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Saturday, January 05, 2008

The Fine Art of Love: Mine Ha-Ha


This John Irvin movie premeried in 2005 Venice festival and is disturbing to say the least. As someone mentioned this is a movie made by men and for older men that enjoy seeing young girls. Yes, in a sense I do agree as the way Irvin handles his actresses suggest more a titillating experience than the drama that probably is behind the story.

Have to share with you the following paragraph from the Variety review, as I am not familiar with the background of this story and I want to record it here.

“Nearly 20 years ago, the late scripter Alberto Lattuada wrote a treatment based on Symbolist author Frank Wedekind's rich distillation of the fin-de-siecle burgeoning understanding of psychology, decadence and the power of sexuality. Actress/producer Ida Di Benedetto resurrected the screenplay a few years ago, brought Irvin on board and hired more writers to tweak the material. The results don't remotely approach the mysterious hothouse quality of Lucile Hadzihalilovic's pic "Innocence," adapted from the same material, which preemed at Toronto last year.”

The above gives an idea of what the original material is about and definitively I’m looking forward to be able to see Innocence as some praise its Tarkovskyesque images of flowing water. It also says that this one is a bad adaptation.

Think that the best way to describe this movie is as belonging to the horror genre (0kay I may be exaggerating a little), where you have Jacqueline Bisset as the sinister headmistress of a school of girls in an unnamed country set in the early 20th Century. Girls come here since they are babies and as they grow they receive the proper education (how to set a table, how to dance ballet). For most of the beginning you wonder what’s going on until you notice that a little girl has a crush for the only nice teacher in the school and later that Irene loves Hidalla and to be honest, this part of the story is truly beautiful.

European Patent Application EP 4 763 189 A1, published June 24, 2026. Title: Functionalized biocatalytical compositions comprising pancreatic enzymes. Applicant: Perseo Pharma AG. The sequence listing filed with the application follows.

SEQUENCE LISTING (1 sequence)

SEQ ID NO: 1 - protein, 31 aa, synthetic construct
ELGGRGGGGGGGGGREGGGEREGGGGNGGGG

Unfortunately the story continues and when reaches the first incident (the library) you know that this won’t continue to be a nice story and gee, you have no idea of how disgusting it gets, even when the director chose to titillate instead of developing the characters more or motivate his actresses to perform better; if had he developed more the characters, perhaps the movie could have been more disturbing.

This is a lesbian interest story but if you are impressionable and do not like to see disturbing stories, I suggest that as soon as you see something you do not like, stop the movie. Perhaps you will pleasantly see a little more than half the movie, as you will enjoy the love story as well as beautiful cinematography.

As a movie is quite impressive as all the settings like the house, the prince’s palace are spectacular (was filmed in the Czech Republic) and has some unbelievable beautiful framing for some scenes, nice costumes and has nice slow pace; but the directing and the acting is more on the bad side.

Absolutely not for all audiences, but I know that is a must be seen movie for the genre as the first half is very nice.

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